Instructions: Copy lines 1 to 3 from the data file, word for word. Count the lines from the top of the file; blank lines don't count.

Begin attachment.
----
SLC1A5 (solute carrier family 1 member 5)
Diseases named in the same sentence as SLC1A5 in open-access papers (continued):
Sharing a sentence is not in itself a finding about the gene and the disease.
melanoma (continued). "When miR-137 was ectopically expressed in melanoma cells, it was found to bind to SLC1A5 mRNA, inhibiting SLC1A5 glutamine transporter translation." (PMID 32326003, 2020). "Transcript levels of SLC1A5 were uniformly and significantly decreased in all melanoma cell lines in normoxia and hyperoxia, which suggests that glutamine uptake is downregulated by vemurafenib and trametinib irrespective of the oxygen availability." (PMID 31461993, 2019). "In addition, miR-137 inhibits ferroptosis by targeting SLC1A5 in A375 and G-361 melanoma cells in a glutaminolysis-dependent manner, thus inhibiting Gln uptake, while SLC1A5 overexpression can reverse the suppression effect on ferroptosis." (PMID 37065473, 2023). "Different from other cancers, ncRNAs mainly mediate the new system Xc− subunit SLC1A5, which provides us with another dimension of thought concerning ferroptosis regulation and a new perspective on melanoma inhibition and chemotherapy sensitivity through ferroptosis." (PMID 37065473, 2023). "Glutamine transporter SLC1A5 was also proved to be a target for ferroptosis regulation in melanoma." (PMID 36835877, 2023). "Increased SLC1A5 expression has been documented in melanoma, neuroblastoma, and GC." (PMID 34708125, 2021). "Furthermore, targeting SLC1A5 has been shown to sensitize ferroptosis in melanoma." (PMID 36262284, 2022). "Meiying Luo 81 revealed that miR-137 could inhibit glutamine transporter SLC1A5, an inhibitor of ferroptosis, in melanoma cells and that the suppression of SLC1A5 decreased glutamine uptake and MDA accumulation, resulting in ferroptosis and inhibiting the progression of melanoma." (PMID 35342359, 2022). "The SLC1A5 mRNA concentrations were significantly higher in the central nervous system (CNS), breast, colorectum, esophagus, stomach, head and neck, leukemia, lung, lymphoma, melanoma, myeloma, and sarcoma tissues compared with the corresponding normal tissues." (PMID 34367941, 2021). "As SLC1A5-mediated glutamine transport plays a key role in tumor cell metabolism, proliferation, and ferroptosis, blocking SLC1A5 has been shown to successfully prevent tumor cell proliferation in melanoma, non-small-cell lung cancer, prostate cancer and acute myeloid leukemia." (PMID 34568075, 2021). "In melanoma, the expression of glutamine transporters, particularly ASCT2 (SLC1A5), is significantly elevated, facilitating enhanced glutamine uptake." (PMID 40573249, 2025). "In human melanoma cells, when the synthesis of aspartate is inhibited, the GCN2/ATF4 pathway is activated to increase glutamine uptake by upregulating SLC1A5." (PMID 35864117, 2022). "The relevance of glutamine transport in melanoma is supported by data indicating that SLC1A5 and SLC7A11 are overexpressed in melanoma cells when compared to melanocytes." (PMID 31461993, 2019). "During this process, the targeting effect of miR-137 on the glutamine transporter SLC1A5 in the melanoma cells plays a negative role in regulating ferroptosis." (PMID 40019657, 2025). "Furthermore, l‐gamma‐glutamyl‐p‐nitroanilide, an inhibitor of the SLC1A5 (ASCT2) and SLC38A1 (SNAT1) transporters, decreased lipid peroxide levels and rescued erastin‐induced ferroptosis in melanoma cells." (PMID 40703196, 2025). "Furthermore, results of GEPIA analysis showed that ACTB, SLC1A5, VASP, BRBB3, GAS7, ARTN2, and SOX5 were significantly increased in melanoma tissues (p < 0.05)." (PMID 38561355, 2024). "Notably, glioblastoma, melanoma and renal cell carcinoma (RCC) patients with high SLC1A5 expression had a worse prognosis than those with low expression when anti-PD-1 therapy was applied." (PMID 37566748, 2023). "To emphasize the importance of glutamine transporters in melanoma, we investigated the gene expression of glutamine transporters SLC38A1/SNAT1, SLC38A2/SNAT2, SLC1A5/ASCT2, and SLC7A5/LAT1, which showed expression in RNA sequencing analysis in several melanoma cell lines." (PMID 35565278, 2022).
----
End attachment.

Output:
SLC1A5 (solute carrier family 1 member 5)
Diseases named in the same sentence as SLC1A5 in open-access papers (continued):
Sharing a sentence is not in itself a finding about the gene and the disease.